New play reading series- Patricia Crosby
The LAVA Center (324 Main St., Greenfield, MA 01301, Greenfield MA)
The LAVA Center is presenting a series of new play readings by local playwrights and friends of LAVA. Join us for a reading of George Gissing’s The Odd Women, adapted by P. H. Crosby.
P. H. Crosby is a graduate of Greenfield Community College, Catholic University and Brown, with a background in college and community theater, English Literature (minor in Drama), teaching, and career development. She has worked in Washington D.C., Boston, Springfield and this region as a bookseller, education coordinator, program director, development officer, and board administrator. A writer in many genres, Crosby has been published in The Other Side; Changing Men; War, Literature and the Arts; the Montague Reporter; 30 Poems in November 2020, 2021; Friends Journal; Sparks of Calliope; Blue Unicorn (forthcoming), and other venues. Four poems appeared in “In this Together: A Virtual Exhibition on the Intersection of Planetary and Human Health” at the Forbes Library, and a short play, “A Change in Climate” was produced online in 2020 by The Lava Center as part of Facing the Future: a Climate Change Theater Festival.
Crosby’s stage adaptation of George Gissing’s The Odd Women has been read and critiqued over the past year in the LAVA Center’s monthly playwrights group, to which Crosby owes her deepest thanks for fellow writers’ interest, patience, humor, good advice, and excellent acting!
Written in 1893, The Odd Women has the unusual distinction of being a feminist classic by a Victorian male author. The author of 23 novels, George Gissing (1857- 1903) had intimate knowledge of the struggles of the working and genteel classes. As a poor artist in London, he struggled to make a living by writing, and he was highly attuned to the controversies of the time, including those related to science, religion, education, class, and what was known as “The Woman Question” - whether women had the right to vote, work and act as the true equal of men.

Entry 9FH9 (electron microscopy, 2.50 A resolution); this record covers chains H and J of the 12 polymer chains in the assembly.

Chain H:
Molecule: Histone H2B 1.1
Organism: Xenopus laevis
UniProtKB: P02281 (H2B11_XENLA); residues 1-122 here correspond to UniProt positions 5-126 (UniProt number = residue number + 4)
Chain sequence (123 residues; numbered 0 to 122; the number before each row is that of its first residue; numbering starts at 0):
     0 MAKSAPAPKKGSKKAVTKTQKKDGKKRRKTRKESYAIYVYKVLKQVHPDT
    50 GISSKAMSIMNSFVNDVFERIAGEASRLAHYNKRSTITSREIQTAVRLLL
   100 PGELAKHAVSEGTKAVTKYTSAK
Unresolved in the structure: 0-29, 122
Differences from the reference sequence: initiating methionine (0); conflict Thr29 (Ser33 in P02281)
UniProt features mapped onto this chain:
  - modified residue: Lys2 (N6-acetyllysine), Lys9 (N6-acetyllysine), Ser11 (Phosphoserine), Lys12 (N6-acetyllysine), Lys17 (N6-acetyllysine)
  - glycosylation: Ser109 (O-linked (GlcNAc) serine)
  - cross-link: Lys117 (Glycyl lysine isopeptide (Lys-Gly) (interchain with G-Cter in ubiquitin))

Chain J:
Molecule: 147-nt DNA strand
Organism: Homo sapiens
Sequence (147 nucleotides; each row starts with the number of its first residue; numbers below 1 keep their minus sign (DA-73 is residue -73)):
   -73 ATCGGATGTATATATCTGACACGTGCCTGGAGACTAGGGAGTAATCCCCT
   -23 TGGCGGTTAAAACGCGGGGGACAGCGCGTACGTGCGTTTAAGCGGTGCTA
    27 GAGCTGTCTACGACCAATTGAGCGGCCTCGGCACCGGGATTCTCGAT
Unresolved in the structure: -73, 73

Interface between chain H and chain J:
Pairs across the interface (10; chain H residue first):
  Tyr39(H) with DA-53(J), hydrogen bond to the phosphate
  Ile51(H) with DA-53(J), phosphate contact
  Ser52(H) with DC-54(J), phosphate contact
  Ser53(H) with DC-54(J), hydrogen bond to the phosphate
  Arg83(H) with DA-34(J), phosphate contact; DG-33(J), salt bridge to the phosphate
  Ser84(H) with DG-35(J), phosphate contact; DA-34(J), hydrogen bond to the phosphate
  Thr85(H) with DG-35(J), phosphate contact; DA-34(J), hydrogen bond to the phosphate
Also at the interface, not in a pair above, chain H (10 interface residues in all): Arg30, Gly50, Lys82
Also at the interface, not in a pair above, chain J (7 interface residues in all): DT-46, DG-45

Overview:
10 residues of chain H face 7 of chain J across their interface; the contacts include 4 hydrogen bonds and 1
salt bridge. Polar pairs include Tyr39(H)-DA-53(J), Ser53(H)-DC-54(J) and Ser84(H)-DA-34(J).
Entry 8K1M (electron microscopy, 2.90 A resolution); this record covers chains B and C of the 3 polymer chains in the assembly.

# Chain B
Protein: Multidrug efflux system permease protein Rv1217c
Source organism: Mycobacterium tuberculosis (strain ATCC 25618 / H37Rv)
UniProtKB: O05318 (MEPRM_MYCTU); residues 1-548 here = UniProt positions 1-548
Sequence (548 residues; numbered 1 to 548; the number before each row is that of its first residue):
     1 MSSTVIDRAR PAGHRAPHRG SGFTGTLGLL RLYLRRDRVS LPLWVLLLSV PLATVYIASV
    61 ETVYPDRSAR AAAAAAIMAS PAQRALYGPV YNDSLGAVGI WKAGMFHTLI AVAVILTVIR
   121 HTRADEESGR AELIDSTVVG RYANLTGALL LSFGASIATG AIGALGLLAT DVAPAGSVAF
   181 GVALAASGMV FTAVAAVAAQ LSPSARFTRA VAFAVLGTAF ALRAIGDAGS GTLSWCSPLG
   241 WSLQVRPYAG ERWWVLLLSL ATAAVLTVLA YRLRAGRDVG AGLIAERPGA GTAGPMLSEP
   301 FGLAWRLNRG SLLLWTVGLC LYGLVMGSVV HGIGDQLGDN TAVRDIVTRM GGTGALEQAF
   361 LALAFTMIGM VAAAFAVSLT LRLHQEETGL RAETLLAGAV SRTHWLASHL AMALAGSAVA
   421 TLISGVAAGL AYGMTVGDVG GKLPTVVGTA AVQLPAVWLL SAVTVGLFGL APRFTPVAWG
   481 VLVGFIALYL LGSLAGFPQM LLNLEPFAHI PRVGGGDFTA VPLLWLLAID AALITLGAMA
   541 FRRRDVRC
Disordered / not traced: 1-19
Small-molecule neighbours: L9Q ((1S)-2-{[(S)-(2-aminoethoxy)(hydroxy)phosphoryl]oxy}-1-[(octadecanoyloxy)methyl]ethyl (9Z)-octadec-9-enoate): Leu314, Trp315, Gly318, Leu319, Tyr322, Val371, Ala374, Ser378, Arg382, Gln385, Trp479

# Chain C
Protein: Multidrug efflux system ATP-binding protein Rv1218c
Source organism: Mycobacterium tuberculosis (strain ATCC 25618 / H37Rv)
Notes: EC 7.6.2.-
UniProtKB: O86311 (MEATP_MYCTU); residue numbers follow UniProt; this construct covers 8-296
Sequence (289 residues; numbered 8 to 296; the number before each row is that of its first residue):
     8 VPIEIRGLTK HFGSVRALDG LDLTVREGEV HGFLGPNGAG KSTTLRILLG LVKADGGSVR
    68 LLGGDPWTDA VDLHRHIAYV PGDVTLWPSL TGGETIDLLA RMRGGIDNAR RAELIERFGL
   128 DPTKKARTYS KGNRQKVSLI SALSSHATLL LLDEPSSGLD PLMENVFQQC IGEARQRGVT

The Odd Women may initially strike one as classic BBC drama fare, full of drawing room wit, intrigue, and romance, but its “happy ending” has a twist, and Gissing explores throughout the contradictions and challenges of being a woman in a time when everything was expected of you, everything was changing, and everything had to be fought for. (Wait, isn’t that time now?)
The Odd Women has been adapted into a three-act play, leaving out many strands and sub-plots of a complex novel. The planned reading will comprise several scenes that give a taste of the characters and conflicts. Audience members are encouraged to read the whole book for a full appreciation of Gissing’s provocative and still-timely narrative. (Or maybe wait for an opportunity to see the whole play produced, who knows?)
Gissing’s The Odd Women is in the public domain. Crosby’s stage version is under copyright.